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  • 08 Dec 2022
Topic Review
Bhartrhari's Paradox
Bhartṛhari (Devanagari: भर्तृहरि; also romanised as Bhartrihari; fl. c. 5th century CE) is a Sanskrit writer to whom are normally ascribed two influential Sanskrit texts: In the medieval tradition of Indian scholarship, it was assumed that both texts were written by the same person. Modern philologists were sceptical of this claim, owing to an argument that dated the grammar to a date subsequent to the poetry. Since the 1990s, however, scholars have agreed that both works may indeed have been contemporary, in which case it is plausible that there was only one Bhartrihari who wrote both texts. Both the grammar and the poetic works had an enormous influence in their respective fields. The grammar in particular, takes a holistic view of language, countering the compositionality position of the Mimamsakas and others. The poetry constitute short verses, collected into three centuries of about a hundred poems each. Each century deals with a different rasa or aesthetic mood; on the whole his poetic work has been very highly regarded both within the tradition and by modern scholarship. The name Bhartrihari is also sometimes associated with Bhartrihari traya Shataka, the legendary king of Ujjaini in the 1st century.
  • 47
  • 08 Dec 2022
Topic Review
Siddharameshwar
Sri Siddharameshwar Maharaj (1888–1936) was a guru in the Inchagiri Sampradaya founded by his guru Bhausaheb Maharaj, a branch of the Navnath Sampradaya, the 'Nine Masters' tradition in India. His disciples included Nath teachers Nisargadatta Maharaj, Ranjit Maharaj, Kaadsiddheshwar, and Ganapatrao Maharaj Kannur.
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  • 08 Dec 2022
Topic Review
Devil in Christianity
The Devil in Christianity is the personification of evil and author of sin, who rebelled against God in an attempt to become equal to God himself.[lower-alpha 1] He is depicted as a fallen angel, who was expelled from Heaven at the beginning of time, before God created the material world, and is in constant opposition to God. The devil is identified with several figures in the Bible including the serpent in the Garden of Eden, Lucifer, Satan, the tempter of the Gospels, Leviathan, and the dragon in the Book of Revelation. Early scholars discussed the role of the devil. Scholars influenced by neoplatonic cosmology, like Origen and Pseudo-Dionysius, portrayed the devil as representing deficiency and emptiness, the entity most remote from the divine. According to Augustine of Hippo the realm of the devil is not nothingness, but an inferior realm standing in opposition to God. The standard Medieval depiction of the devil was set up by Gregory the Great. He integrated the devil, as the first creation of God, into the Christian angelic hierarchy as the highest of the angels (either a cherub or a seraph). But as high as he stood in heaven, so far he fell into the depths of hell and became the leader of demons. Since the early reformation period, the devil was imagined as an increasingly powerful entity, with not only a lack of goodness but also a conscious will against God, his word, and his creation. Simultaneously, some reformists interpreted the devil as a mere metaphor for human's inclination to sin and so downgraded the importance of the devil. While the devil played for most scholars no significant role in the Modern Era, he became more important in contemporary Christianity again. At various times in history, some people such as the Cathars and the Bogomiles, as well as theologians like Marcion and Valentinus, believed that the devil was involved in creating the world. Today these views are not part of mainstream Christianity.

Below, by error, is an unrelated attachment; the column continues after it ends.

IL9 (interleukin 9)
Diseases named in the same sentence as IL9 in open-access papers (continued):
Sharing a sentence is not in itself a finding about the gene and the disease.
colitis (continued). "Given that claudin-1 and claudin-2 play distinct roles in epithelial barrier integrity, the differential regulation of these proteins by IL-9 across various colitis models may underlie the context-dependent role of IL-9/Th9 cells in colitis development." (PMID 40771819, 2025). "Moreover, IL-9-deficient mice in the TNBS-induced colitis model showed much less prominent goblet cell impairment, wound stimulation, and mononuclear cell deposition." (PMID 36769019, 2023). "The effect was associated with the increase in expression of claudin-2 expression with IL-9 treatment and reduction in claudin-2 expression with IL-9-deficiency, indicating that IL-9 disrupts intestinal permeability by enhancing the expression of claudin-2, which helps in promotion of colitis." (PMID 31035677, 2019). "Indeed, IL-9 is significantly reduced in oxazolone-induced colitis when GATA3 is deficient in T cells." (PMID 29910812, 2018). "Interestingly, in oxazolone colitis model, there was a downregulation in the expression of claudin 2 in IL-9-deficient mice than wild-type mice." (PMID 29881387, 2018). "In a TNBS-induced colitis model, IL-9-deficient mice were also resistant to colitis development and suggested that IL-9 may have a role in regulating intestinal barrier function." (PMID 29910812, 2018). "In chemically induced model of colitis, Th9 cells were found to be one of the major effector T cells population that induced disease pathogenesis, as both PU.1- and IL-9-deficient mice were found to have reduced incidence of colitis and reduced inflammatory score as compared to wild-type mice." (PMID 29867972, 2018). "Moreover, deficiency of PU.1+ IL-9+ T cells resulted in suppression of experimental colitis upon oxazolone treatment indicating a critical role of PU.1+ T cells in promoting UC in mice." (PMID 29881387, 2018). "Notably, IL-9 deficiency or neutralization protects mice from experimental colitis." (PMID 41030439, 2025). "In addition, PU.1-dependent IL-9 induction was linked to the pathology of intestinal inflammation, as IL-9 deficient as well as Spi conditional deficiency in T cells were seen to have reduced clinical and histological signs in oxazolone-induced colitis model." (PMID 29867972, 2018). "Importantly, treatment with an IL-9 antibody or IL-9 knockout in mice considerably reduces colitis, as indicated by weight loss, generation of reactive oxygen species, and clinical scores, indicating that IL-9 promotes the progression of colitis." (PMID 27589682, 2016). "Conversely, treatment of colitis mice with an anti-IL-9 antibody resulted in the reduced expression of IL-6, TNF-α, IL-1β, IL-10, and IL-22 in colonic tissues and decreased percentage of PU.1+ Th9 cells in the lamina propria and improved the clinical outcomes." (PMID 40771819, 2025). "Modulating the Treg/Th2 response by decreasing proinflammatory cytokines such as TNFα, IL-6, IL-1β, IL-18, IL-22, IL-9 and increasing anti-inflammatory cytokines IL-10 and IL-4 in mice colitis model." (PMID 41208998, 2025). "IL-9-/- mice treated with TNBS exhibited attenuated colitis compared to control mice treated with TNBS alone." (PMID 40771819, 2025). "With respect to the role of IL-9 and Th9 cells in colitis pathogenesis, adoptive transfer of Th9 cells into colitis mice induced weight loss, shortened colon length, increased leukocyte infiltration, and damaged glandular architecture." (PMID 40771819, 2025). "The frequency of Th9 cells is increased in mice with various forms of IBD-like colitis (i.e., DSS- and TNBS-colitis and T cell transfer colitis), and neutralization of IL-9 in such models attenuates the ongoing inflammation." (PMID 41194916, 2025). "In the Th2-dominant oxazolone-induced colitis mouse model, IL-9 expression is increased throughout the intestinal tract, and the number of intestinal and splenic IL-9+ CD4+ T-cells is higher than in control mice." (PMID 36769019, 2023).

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  • 06 Dec 2022
Topic Review
The Foundations of Arithmetic
The Foundations of Arithmetic (German: Die Grundlagen der Arithmetik) is a book by Gottlob Frege, published in 1884, which investigates the philosophical foundations of arithmetic. Frege refutes other theories of number and develops his own theory of numbers. The Grundlagen also helped to motivate Frege's later works in logicism. The book was not well received and was not read widely when it was published. It did, however, draw the attentions of Bertrand Russell and Ludwig Wittgenstein, who were both heavily influenced by Frege's philosophy. An English translation was published (Oxford, 1950) by J. L. Austin, with a second edition in 1960.
  • 58
  • 05 Dec 2022
Topic Review
Aarne–Thompson Classification Systems
The Aarne–Thompson classification systems are indices used to classify folktales: the Aarne–Thompson Motif-Index (catalogued by alphabetical letters followed by numerals), the Aarne–Thompson Tale Type Index (cataloged by AT or AaTh numbers), and the Aarne–Thompson–Uther classification system (developed in 2004 and cataloged by ATU numbers). They are named after their authors, Antti Aarne, Stith Thompson, and Hans-Jörg Uther. The indices are used in folkloristics to organize, classify, and analyze folklore narratives and are essential tools for folklorists, as Alan Dundes explained in 1997 about the first two indices, "the identification of folk narratives through motif and/or tale type numbers has become an international sine qua non among bona fide folklorists".